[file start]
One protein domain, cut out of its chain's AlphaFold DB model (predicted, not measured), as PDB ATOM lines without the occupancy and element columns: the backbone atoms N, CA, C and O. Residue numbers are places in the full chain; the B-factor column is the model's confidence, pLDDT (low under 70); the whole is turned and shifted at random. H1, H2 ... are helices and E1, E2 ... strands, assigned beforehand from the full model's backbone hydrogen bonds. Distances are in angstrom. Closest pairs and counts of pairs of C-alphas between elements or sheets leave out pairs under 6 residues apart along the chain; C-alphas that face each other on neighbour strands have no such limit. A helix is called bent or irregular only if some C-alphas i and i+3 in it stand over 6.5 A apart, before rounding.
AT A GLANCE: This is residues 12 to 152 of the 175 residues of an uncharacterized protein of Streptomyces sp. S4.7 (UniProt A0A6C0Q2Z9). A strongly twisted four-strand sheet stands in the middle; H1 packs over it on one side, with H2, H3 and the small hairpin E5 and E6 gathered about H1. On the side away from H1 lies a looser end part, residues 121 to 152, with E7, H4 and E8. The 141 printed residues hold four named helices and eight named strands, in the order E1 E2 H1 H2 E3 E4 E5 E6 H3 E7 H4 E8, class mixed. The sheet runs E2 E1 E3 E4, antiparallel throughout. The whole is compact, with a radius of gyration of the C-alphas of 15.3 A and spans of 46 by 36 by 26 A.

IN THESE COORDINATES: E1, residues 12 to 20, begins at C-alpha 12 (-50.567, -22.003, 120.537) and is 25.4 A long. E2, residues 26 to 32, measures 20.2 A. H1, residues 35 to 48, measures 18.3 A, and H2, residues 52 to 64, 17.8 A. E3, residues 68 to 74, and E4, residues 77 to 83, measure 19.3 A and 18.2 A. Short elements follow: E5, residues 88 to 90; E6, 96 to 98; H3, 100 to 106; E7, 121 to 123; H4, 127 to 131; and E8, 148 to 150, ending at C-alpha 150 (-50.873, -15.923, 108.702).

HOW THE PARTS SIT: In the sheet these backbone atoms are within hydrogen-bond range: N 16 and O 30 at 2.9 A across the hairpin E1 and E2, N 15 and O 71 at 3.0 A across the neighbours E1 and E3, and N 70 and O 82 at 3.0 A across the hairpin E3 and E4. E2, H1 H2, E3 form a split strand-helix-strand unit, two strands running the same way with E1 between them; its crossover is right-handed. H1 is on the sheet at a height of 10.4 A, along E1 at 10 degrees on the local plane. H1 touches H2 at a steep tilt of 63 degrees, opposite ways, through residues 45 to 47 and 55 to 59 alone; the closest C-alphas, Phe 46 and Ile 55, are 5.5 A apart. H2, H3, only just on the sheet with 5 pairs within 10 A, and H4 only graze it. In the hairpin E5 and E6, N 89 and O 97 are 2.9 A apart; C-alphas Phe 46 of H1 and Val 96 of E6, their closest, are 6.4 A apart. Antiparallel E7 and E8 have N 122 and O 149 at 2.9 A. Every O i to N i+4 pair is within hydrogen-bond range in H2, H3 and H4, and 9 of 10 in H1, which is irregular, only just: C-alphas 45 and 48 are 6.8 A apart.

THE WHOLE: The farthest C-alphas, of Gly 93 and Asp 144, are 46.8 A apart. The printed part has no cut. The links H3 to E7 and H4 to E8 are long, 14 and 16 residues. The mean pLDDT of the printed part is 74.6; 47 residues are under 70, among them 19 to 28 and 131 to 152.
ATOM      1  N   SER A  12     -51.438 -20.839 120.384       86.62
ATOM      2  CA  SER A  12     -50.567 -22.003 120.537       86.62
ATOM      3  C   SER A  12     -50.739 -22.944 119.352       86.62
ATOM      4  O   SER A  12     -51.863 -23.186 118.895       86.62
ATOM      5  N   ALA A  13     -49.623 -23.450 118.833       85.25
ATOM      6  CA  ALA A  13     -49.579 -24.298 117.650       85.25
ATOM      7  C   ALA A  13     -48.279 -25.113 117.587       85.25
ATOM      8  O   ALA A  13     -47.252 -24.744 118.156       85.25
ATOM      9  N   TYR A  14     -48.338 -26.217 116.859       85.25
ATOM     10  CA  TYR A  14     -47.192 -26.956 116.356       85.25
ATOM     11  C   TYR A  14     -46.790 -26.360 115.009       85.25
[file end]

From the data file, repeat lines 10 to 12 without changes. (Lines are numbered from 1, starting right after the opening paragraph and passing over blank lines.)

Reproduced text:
ATOM      6  CA  ALA A  13     -49.579 -24.298 117.650       85.25
ATOM      7  C   ALA A  13     -48.279 -25.113 117.587       85.25
ATOM      8  O   ALA A  13     -47.252 -24.744 118.156       85.25